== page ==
Data Scientists: How Big is Your Big Data Sandbox?
Big data is not just about scaling your data analytics processing platforms to keep up with the onslaught of new information. Just as important, big data is about bringing together your best and brightest minds and giving them the tools they need to interactively and collaboratively explore rich information sets.
Without scalable development “sandboxes,” you won't realize the full value of your investment in big data. Developer productivity is a critical concern, especially when you're talking about high-priced data scientists. Today's statistical modelers and business analysts need high-performance platforms where they can aggregate and prepare data sets, tweak segmentations and decision trees, and iterate through statistical models as they look for deep statistical patterns.
To be as productive as possible, these teams must have massively parallel CPU, memory, storage, and I/O capacity at their fingertips to tackle analytics workloads of growing complexity. Teams can obtain that sandbox platform capacity from a stand-alone analytic data mart, such as IBM Netezza 1000; or a logical partition in an enterprise data warehouse (EDW), such as IBM Smart Analytics System; or a Hadoop cluster, such as IBM InfoSphere BigInsights Enterprise Edition.
Big data sandboxes are where you develop the all-important intellectual property - advanced analytic models - that extract intelligence from otherwise inchoate gobs of content. Sandbox scalability is critical, but it's more than just raw horsepower. You also need the ability to support the growing scope of mission-critical projects that fall under the strategic umbrella of big data. Today your sandboxing requirements may revolve around traditional statistical analysis, data mining, and predictive modeling, but you may be moving rapidly into Hadoop/MapReduce, R, geospatial, matrix manipulation, natural language processing, sentiment analysis, and other resource-intensive types of big data processing.
To avoid choking on the dizzying variety of big data projects, your sandboxing platform—such as IBM Netezza Analytics—must embed comprehensive, extensible libraries of reusable algorithms and models for advanced analytics. Does your sandboxing platform allow you to also plug in your own libraries or those of a preferred analytic vendor? Does it provide an integrated development environment with prepackaged modeling tools, connectors, and language adapters that the team can standardize on to accelerate your geographically wide-ranging big data development programs? Does it come from a vendor that offers a wide range of best-of-breed tools, such as IBM SPSS Modeler, to meet all your development needs? And does that vendor provide a world-class big data professional services capability, such as IBM Business Analytic and Optimization services, to supplement, extend, and bootstrap your internal big data development practice?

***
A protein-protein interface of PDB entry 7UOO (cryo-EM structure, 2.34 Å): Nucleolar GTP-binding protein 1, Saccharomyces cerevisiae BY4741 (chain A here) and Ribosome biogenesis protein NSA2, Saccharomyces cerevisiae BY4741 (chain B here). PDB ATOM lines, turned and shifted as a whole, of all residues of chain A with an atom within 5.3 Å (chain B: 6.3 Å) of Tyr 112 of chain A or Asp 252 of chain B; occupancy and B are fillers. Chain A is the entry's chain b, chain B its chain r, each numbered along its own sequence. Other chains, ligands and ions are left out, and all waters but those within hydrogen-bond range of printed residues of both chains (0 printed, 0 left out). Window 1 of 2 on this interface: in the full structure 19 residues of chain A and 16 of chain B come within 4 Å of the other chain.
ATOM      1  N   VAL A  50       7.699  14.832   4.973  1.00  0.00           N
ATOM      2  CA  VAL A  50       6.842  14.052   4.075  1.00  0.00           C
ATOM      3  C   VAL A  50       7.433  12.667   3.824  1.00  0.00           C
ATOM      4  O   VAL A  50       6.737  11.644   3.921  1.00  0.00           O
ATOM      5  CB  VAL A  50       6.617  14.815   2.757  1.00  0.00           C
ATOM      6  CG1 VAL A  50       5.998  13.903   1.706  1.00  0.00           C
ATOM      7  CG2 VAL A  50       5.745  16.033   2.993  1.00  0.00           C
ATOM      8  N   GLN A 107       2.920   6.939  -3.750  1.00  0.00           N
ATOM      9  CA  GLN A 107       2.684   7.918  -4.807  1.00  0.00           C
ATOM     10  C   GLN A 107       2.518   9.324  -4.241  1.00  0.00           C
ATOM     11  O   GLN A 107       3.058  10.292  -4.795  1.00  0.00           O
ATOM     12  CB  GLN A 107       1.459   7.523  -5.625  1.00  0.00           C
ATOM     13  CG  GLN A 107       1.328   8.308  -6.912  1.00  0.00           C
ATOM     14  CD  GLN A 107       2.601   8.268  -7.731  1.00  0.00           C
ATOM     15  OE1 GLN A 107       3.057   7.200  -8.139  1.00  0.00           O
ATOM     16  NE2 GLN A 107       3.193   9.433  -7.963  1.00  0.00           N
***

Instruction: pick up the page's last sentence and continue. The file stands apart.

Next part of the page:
Your choice of a sandbox is just as important as your commitment to an operational big data platform. Talented people are your most precious resource. The sandbox is where most big data developers will spend most of their productive hours. If you fail to provide them with scalability they need to run a growing range of jobs, you'll be wasting their time as they queue up for access to limited processing and storage resource. Likewise, if they don't have access to a common sandboxing platform with a rich library of algorithms and models, you'll make it difficult for them to pool their expertise on common projects using shared tools.
So when it comes to big data development, don't forget to think inside the sandbox—and to grow and deepen that shared resource as your organization's needs evolve.